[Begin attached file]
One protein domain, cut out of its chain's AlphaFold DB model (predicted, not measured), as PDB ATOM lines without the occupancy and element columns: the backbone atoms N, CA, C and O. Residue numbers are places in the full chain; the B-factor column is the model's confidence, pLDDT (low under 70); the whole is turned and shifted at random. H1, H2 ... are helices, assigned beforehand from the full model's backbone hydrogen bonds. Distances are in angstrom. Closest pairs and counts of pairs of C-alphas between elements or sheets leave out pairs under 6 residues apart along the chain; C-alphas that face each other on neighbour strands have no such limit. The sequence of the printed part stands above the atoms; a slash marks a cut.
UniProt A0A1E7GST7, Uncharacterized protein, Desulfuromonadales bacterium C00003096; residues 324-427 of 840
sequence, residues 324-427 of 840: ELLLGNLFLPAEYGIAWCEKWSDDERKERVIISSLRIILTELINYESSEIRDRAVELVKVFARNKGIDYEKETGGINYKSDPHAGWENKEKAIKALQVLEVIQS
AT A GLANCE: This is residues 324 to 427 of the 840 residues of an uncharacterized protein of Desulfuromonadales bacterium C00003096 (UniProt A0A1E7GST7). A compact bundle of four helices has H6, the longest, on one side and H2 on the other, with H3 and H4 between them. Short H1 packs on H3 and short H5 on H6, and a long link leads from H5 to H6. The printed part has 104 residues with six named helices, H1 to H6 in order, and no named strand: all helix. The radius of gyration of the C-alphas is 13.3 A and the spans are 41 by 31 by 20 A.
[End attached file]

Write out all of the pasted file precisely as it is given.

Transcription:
One protein domain, cut out of its chain's AlphaFold DB model (predicted, not measured), as PDB ATOM lines without the occupancy and element columns: the backbone atoms N, CA, C and O. Residue numbers are places in the full chain; the B-factor column is the model's confidence, pLDDT (low under 70); the whole is turned and shifted at random. H1, H2 ... are helices, assigned beforehand from the full model's backbone hydrogen bonds. Distances are in angstrom. Closest pairs and counts of pairs of C-alphas between elements or sheets leave out pairs under 6 residues apart along the chain; C-alphas that face each other on neighbour strands have no such limit. The sequence of the printed part stands above the atoms; a slash marks a cut.
UniProt A0A1E7GST7, Uncharacterized protein, Desulfuromonadales bacterium C00003096; residues 324-427 of 840
sequence, residues 324-427 of 840: ELLLGNLFLPAEYGIAWCEKWSDDERKERVIISSLRIILTELINYESSEIRDRAVELVKVFARNKGIDYEKETGGINYKSDPHAGWENKEKAIKALQVLEVIQS
AT A GLANCE: This is residues 324 to 427 of the 840 residues of an uncharacterized protein of Desulfuromonadales bacterium C00003096 (UniProt A0A1E7GST7). A compact bundle of four helices has H6, the longest, on one side and H2 on the other, with H3 and H4 between them. Short H1 packs on H3 and short H5 on H6, and a long link leads from H5 to H6. The printed part has 104 residues with six named helices, H1 to H6 in order, and no named strand: all helix. The radius of gyration of the C-alphas is 13.3 A and the spans are 41 by 31 by 20 A.